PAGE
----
Which brings me to rejection slips; while not lethally bloody, they do have a poison pill quality about them. There are two kinds: standard and personalized.
“Standard” is almost self-explanatory: “We are sorry that your submission does not fit our current needs. Good luck placing it elsewhere. — The Editors.” “Personalized” treats the author to all sorts of earnest — but in the end unserious — constructive criticism aimed at making a better writer. It’s all about character motivation and dramatic tension and plot resolution, and the writer is subjected to such clichéd golden oldies as “this story didn’t take me anywhere,” as if it were plane ticket. The bearers of these pedantic good tidings are usually graduate student interns who are themselves unpublished fictionists who write badly but impart the collected wisdom gleaned from countless graduate seminars run by people who also write badly and who have published mannered, contrived and self-indulgent fiction in other little magazines edited by people who also preside over graduate seminars and write badly.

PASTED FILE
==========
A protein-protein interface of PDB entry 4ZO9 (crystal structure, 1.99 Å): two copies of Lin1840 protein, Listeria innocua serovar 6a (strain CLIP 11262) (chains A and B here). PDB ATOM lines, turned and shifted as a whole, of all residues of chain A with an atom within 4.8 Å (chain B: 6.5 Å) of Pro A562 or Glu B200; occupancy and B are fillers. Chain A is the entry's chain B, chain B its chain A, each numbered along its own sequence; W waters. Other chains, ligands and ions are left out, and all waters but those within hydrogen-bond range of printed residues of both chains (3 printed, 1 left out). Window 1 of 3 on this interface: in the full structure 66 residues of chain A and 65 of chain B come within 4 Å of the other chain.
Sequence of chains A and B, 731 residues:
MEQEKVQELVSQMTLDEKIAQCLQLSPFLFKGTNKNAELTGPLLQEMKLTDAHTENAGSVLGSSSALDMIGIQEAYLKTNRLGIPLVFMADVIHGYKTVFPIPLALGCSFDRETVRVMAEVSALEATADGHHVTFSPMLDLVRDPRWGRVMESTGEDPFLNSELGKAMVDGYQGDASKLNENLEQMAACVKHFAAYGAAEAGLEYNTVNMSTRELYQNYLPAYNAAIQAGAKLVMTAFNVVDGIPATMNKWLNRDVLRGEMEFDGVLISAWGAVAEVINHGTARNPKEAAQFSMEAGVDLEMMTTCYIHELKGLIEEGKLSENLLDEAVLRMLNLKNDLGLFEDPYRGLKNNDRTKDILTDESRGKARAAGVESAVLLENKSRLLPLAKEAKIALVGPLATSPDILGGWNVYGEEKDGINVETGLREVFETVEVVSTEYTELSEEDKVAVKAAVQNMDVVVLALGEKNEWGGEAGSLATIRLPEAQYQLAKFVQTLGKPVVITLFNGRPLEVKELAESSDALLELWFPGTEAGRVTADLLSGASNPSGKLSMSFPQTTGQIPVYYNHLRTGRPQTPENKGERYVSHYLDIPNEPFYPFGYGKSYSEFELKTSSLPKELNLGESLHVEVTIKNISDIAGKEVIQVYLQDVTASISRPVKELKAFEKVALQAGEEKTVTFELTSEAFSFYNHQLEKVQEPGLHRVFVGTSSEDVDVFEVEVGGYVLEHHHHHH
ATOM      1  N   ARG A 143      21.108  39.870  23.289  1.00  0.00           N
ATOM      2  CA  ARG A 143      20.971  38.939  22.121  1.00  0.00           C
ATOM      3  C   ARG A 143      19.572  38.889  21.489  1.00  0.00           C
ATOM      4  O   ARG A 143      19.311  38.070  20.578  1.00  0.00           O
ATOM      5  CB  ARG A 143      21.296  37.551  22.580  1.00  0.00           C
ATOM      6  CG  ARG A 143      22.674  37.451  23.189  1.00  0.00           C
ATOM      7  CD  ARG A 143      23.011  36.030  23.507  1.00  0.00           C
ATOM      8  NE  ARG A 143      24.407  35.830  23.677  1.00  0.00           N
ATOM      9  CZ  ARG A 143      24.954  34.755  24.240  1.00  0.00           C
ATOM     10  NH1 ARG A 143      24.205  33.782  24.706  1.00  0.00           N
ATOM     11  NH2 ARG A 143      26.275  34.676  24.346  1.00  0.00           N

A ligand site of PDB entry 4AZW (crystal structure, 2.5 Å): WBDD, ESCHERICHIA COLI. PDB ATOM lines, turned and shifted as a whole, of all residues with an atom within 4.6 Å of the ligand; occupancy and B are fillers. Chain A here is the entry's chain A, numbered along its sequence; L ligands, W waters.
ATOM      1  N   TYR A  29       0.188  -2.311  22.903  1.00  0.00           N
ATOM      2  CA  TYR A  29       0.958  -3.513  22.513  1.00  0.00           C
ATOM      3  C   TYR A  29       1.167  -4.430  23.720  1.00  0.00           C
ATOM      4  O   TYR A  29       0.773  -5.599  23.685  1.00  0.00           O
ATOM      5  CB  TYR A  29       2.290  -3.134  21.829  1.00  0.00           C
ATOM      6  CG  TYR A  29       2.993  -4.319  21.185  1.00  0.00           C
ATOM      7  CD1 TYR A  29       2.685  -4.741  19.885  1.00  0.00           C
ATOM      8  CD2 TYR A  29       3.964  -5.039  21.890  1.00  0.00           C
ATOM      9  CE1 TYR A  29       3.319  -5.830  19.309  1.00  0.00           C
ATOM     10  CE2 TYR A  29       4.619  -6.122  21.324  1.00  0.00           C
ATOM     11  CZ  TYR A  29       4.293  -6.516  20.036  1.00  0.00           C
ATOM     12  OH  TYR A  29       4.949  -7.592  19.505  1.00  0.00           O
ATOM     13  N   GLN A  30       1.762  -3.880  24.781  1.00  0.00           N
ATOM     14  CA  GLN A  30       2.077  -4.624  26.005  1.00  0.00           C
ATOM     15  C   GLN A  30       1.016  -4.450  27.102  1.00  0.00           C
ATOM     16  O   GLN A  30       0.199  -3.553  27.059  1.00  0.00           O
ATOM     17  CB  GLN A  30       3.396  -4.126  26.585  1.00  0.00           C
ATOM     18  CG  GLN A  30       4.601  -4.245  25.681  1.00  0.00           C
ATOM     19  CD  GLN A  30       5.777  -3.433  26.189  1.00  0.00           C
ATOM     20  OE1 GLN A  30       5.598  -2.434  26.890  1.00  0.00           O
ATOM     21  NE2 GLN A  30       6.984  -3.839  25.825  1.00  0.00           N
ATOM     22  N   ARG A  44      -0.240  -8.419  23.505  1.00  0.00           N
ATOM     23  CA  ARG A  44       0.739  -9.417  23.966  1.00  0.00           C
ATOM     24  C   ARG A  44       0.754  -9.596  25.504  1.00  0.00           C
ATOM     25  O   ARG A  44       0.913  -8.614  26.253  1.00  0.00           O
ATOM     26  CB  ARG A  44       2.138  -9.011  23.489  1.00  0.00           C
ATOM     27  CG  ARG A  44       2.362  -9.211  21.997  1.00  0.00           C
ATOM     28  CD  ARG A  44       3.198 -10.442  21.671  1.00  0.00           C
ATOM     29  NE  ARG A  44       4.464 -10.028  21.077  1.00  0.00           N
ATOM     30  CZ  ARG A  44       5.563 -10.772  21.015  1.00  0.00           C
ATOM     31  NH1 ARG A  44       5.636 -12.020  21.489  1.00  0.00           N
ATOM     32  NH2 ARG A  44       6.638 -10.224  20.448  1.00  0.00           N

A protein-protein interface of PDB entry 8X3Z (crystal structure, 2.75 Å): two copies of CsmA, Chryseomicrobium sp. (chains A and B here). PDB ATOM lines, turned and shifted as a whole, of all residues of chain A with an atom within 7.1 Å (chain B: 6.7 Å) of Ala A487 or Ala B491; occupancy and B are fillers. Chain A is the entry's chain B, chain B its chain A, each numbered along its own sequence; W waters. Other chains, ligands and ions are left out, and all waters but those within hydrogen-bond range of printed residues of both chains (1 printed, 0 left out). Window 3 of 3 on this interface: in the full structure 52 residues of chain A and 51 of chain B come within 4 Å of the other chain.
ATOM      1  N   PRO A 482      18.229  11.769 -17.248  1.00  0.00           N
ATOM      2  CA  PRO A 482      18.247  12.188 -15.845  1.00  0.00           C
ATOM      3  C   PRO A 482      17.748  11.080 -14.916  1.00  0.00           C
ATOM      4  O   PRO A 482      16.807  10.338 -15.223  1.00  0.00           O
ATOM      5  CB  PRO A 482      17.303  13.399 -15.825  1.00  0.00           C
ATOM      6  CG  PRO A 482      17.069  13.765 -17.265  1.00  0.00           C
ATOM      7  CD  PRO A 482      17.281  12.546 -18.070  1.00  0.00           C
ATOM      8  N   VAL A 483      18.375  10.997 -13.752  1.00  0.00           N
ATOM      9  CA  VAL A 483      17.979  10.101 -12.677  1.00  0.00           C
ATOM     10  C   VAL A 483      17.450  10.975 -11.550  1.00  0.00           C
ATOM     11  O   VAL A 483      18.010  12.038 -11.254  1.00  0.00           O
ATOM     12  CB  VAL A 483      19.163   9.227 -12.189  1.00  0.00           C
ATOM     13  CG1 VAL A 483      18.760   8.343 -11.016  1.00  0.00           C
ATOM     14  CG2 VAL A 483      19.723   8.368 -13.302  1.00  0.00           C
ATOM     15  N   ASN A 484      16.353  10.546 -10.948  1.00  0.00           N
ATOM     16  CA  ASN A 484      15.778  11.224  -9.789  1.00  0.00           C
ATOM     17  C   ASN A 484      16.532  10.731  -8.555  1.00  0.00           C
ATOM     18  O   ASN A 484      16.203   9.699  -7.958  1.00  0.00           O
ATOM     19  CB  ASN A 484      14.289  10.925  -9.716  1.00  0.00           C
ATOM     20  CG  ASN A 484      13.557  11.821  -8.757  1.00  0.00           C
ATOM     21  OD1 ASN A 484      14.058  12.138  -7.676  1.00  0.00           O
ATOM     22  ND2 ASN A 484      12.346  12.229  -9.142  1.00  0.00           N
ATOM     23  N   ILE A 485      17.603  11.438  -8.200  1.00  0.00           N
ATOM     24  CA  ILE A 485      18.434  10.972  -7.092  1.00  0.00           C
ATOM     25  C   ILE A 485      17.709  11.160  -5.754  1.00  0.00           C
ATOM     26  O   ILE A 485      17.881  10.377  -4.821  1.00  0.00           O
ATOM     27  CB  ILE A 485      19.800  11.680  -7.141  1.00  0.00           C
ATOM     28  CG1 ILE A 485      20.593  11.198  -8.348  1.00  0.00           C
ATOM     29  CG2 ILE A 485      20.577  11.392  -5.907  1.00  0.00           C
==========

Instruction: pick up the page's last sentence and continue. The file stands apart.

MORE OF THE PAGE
I haven’t written fiction in years, thank God. Friends sometime implore me to return to it. As I shake my head, I can only offer them the example of Henry James who, after utterly failing as a playwright on opening night, said that writing for the theater was not “an art, but a secret.” But I think I have unlocked the mystery of my own big secret, and have discovered it is simply enough to be clearly understood.